The discovery of the structure of DNA opened up a world of possibilities for medically treating genetic disorders. In 1953, doctors James D. Watson and Francis Crick revealed the mystery of the molecule that contains the information necessary for the organism to live, be born and develop. The discovery explained the mechanism through which DNA separates into two helices to reproduce itself in two identical molecules, becoming the basis of genetic inheritance.
These discoveries in the field of medicine occupy a place of preference in the world medical community, as they are considered milestones in the history of humanity, since they collaborated with the progress of the health service, saving millions of human lives.
- Traditional and modern medicine can mutually benefit each other despite their differences. Priya Shetty examines a rocky relationship.
- Traditional medicine (TM) deserves a revival. For millennia, people around the world have been curing the sick with remedies derived from plants or animals, knowledge that has been passed down from generation to generation.
- In Africa and Asia, 80 percent of the population uses traditional remedies and not modern medicine for primary health care.
And in developed nations, TM is attracting more and more adherents. Estimates suggest that up to 80 percent of the population have tried therapies such as acupuncture or homeopathy. A survey conducted a few months ago revealed that 74 percent of medical students in the United States believe that Western medicine would benefit from the integration of traditional or alternative therapies and practices. [one]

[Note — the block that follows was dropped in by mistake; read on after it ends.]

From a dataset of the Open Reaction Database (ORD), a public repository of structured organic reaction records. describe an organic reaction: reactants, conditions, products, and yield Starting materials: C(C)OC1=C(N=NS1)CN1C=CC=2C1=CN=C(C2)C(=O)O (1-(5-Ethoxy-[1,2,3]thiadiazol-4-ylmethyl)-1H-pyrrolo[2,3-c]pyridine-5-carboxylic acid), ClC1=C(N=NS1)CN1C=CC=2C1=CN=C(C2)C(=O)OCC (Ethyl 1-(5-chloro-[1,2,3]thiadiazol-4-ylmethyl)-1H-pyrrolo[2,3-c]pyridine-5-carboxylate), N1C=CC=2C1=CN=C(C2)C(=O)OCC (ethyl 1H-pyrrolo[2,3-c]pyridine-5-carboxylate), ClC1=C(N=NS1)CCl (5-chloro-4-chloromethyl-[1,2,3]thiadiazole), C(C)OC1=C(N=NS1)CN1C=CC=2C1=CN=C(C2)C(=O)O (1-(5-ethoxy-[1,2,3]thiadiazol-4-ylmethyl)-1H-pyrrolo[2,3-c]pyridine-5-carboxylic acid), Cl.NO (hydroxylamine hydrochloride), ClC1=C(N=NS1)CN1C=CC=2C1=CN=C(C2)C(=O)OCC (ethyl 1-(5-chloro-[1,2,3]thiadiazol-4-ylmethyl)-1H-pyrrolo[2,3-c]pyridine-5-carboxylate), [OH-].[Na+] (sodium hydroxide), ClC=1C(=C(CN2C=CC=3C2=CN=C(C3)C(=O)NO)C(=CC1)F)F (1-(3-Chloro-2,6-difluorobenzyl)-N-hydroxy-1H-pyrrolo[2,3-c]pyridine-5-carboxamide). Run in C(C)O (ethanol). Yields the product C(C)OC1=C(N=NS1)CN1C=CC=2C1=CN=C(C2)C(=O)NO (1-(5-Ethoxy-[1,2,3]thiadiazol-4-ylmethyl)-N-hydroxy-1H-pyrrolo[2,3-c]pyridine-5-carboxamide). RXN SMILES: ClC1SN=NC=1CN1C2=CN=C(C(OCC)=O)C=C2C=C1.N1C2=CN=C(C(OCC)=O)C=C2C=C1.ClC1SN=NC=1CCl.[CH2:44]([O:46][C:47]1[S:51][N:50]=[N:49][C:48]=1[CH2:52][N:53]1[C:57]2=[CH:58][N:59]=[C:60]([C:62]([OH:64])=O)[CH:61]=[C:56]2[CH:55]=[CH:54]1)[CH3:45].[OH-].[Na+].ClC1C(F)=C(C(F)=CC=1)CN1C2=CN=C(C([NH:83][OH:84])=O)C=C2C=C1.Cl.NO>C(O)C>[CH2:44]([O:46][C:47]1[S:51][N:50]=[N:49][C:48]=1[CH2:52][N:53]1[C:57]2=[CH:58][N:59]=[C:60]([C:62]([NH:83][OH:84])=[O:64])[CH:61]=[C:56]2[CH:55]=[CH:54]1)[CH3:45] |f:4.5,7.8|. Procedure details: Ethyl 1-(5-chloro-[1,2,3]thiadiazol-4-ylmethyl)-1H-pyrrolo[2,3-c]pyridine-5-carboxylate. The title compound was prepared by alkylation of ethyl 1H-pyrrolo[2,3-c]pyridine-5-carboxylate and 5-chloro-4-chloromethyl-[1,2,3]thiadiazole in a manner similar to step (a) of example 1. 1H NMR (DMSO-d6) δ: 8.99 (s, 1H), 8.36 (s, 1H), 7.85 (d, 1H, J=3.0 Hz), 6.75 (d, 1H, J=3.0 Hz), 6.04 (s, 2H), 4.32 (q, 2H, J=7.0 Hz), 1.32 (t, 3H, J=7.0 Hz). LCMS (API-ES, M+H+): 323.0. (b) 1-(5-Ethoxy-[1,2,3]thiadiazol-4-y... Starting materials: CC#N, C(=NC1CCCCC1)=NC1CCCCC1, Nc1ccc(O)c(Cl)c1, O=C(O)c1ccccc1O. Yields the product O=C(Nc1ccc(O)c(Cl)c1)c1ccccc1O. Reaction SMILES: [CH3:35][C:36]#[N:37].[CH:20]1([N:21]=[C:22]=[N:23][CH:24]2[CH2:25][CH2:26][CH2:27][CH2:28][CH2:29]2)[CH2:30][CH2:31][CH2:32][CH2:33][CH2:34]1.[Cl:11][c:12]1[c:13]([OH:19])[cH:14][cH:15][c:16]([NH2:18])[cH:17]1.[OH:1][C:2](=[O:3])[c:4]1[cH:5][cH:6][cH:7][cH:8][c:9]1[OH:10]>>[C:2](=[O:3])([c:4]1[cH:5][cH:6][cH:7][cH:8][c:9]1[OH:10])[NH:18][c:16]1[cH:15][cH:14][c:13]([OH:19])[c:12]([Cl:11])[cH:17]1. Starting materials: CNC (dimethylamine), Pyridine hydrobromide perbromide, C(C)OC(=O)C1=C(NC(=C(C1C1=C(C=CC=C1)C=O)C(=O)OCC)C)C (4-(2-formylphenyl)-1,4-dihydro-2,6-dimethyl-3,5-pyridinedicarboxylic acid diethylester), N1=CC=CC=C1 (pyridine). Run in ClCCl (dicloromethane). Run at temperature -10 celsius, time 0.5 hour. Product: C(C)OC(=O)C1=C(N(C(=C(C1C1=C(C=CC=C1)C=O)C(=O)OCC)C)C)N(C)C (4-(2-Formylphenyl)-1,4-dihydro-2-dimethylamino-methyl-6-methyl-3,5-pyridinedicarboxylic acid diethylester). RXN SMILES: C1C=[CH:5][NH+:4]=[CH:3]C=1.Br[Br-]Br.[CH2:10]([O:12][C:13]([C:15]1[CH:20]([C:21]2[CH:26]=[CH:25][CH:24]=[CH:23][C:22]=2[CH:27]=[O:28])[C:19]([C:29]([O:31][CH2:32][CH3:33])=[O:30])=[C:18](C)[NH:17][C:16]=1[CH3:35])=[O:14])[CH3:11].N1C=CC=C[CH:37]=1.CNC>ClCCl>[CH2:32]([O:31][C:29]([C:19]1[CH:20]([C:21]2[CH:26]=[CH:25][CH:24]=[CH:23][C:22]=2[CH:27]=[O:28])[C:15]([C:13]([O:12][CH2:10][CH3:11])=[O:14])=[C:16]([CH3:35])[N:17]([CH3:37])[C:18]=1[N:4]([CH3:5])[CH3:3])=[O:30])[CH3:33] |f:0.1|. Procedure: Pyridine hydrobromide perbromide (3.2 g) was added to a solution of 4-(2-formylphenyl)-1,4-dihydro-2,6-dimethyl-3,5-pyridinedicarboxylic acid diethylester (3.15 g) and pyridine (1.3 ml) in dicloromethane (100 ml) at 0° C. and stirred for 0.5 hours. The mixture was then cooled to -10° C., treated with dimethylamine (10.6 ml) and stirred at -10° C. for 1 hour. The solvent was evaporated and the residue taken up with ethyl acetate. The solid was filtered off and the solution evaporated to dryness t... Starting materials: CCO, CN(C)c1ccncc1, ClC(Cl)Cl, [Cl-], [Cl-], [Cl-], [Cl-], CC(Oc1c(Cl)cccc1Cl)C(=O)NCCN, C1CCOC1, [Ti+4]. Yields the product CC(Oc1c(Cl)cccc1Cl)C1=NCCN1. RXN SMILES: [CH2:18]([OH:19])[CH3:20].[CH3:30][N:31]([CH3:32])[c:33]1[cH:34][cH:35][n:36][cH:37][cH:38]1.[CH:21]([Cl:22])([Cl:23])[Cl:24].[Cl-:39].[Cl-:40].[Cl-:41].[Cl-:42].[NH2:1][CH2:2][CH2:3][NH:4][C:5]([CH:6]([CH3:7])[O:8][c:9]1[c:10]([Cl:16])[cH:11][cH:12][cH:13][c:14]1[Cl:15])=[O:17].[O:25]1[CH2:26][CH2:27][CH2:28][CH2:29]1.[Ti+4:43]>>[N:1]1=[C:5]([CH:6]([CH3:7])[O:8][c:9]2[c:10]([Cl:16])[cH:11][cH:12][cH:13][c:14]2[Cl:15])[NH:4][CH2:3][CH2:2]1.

The industry has a high economic value. In 2005, sales of traditional medicines in China amounted to US$14 billion. And in 2007, Brazil generated revenues of US$160 million from traditional therapies, part of a world market valued at more than US$60 billion. 
Desperate search for drugs
The truth is that modern medicine is in dire need of new drugs. To get a new substance past the research and development stages and onto the market takes years and the investment is enormous.
- In addition, growing drug resistance, in part caused by drug misuse, has rendered several antibiotics and other life-saving drugs ineffective.
- Both trends make scientists and pharmaceutical companies urgently search for new sources of drugs and pay more and more attention to traditional medicine.
A few achievements have fueled interest in traditional medicine as a source of highly successful and profitable drugs. The best known is artemisinin for the treatment of malaria (See Box 1).
- Box 1: Artemisinin: the economic success of traditional medicine
- Scott Bauer/US Agricultural Research Service
Artemisinin, which is extracted from the plant Artemisia annua or Chinese wormwood, is the basis of the most effective antimalarials the world has ever known.